In Richard Barter read Urquhart's book and worked with him to construct a bath. During the following years, over Turkish baths opened in Britain, including those built by municipal authorities as part of swimming pool complexes, taking advantage of the fact that water-heating boilers were already on site. Similar baths opened in other parts of the British Empire. Soap reached a mass market as the middle class adopted a greater interest in cleanliness.
By the midth century, the English urbanised middle classes had formed an ideology of cleanliness that ranked alongside typical Victorian concepts, such as Christianity , respectability and social progress.
It was in the midth century, though, that the large-scale consumption of soap by the middle classes, anxious to prove their social standing, drove forward the mass production and marketing of soap. William Gossage produced low-priced, good-quality soap from the s. William Hesketh Lever and his brother, James, bought a small soap works in Warrington in and founded what is still one of the largest soap businesses, formerly called Lever Brothers and now called Unilever.
These soap businesses were among the first to employ large-scale advertising campaigns. Before the late 19th century, water to individual places of residence was rare. London water supply infrastructure developed through major 19th-century treatment works built in response to cholera threats, to modern large-scale reservoirs. By the end of the century, private baths with running hot water were increasingly common in affluent homes in America and Britain.
At the beginning of the 20th century, a weekly Saturday night bath had become common custom for most of the population. A half day's work on Saturday for factory workers allowed them some leisure to prepare for the Sunday day of rest. The half day off allowed time for the considerable labor of drawing, carrying, and heating water, filling the bath and then afterward emptying it. To economize, bath water was shared by all family members.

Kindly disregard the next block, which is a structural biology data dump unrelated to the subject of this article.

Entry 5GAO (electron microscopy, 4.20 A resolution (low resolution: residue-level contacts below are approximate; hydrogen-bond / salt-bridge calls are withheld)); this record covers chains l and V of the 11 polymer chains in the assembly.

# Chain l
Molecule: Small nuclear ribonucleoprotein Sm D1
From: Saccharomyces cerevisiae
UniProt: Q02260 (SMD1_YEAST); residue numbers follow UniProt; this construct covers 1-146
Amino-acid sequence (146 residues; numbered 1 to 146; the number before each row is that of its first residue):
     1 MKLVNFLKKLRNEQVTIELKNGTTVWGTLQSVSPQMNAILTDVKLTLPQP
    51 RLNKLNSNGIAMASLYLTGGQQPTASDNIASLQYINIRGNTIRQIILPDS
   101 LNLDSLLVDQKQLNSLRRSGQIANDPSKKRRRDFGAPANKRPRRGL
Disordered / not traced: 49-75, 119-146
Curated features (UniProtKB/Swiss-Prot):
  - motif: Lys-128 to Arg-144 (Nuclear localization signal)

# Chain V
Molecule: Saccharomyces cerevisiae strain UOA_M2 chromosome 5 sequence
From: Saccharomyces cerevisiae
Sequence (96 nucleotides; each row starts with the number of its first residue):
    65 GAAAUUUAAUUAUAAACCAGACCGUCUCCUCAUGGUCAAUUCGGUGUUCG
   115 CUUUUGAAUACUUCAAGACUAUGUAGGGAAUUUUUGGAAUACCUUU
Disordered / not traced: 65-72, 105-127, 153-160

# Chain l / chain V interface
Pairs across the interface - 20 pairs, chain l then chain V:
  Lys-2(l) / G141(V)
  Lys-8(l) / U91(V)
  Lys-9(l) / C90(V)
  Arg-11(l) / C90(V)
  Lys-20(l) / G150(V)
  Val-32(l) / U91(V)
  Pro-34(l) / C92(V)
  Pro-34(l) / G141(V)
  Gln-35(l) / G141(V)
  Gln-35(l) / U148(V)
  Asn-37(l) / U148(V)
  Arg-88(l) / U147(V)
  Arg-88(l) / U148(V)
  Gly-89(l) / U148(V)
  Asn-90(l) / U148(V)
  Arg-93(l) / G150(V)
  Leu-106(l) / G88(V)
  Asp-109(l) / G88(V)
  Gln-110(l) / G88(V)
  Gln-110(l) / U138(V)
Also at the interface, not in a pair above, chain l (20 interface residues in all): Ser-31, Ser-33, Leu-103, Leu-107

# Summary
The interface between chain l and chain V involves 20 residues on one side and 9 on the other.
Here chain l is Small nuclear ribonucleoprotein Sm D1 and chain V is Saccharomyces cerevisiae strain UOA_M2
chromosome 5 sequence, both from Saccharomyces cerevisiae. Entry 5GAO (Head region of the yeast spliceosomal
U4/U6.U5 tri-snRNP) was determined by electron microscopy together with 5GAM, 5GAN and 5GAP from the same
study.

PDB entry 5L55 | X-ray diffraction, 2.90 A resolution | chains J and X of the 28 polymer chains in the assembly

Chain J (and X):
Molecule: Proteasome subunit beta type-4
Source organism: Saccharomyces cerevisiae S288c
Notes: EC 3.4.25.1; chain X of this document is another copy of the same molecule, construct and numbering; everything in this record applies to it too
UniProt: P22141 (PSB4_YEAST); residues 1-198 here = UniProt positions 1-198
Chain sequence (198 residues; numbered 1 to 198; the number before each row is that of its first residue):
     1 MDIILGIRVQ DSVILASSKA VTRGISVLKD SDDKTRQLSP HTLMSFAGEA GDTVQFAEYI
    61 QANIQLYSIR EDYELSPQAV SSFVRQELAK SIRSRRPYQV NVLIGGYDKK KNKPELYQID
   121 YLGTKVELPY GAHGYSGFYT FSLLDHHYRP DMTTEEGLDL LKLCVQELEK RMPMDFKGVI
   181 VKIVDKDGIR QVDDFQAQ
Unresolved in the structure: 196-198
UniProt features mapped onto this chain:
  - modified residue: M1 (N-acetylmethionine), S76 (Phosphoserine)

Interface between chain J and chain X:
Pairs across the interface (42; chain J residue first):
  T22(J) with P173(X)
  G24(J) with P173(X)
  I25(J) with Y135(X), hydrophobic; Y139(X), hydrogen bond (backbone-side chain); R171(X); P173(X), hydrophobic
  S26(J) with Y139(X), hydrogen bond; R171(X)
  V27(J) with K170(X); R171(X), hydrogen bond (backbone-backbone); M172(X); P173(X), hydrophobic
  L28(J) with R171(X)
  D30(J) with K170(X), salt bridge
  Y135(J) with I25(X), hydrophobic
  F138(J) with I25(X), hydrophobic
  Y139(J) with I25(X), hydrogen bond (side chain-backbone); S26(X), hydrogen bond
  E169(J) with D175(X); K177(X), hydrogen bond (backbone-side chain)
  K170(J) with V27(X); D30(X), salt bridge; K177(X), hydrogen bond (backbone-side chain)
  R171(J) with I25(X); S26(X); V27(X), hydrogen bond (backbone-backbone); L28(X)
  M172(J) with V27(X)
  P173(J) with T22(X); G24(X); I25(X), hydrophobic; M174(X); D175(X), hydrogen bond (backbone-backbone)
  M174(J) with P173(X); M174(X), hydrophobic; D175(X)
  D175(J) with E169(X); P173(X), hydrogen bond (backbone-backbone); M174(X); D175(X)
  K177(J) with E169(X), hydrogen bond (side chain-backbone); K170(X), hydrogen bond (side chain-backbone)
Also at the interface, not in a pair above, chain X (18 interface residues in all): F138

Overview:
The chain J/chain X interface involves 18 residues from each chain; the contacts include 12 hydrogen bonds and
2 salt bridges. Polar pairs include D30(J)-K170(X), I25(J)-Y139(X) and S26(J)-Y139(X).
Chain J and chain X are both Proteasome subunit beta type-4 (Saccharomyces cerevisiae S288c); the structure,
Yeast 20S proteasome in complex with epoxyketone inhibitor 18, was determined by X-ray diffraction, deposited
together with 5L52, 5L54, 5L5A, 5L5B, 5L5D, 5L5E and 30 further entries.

Indoor plumbing became more common in the 20th century and commercial advertising campaigns pushing new bath products began to influence public ideas about cleanliness, promoting the idea of a daily shower or bath.
It is a means of achieving cleanliness by washing away dead skin cells, dirt and soil, and a preventative measure to reduce the incidence and spread of disease. It also reduces body odors. Bathing creates a feeling of well-being and the physical appearance of cleanliness. Bathing may also be practised for religious ritual or therapeutic purposes  or as a recreational activity. Therapeutic use of bathing includes hydrotherapy , healing, rehabilitation from injury or addiction, and relaxation.
The use of a bath in religious ritual or ceremonial rites include immersion during baptism in Christianity and to achieve a state of ritual cleanliness in a mikvah in Judaism. It is referred to as Ghusl in Arabic to attain ceremonial purity Taahir in Islam. All major religions place an emphasis on ceremonial purity, and bathing is one of the primary means of attaining outward purity. In Hindu households, any acts of defilement are countered by undergoing a bath and Hindus also immerse in Sarovar as part of religious rites.
In the Sikh religion, there is a place at Golden Temple where the leprosy of Rajni 's husband was cured by immersion into the holy sacred pool, and many pilgrims bathe in the sacred pool believing it will cure their illness as well.
Types of baths[ edit ] Carl Larsson , Summer Morning, Where bathing is for personal hygiene, bathing in a bathtub or shower is the most common form of bathing in Western, and many Eastern, countries. Bathrooms usually have a tap, and a shower if it is a modern home, and a huge water heating pot.
People take water from the tap or the water-heating pot into a large bucket and use a mug to pour water on themselves. A soap and loofah is used to clean the body after, and then rinsed again using the mug.
People most commonly bathe in their home or use a private bath in a public bathhouse.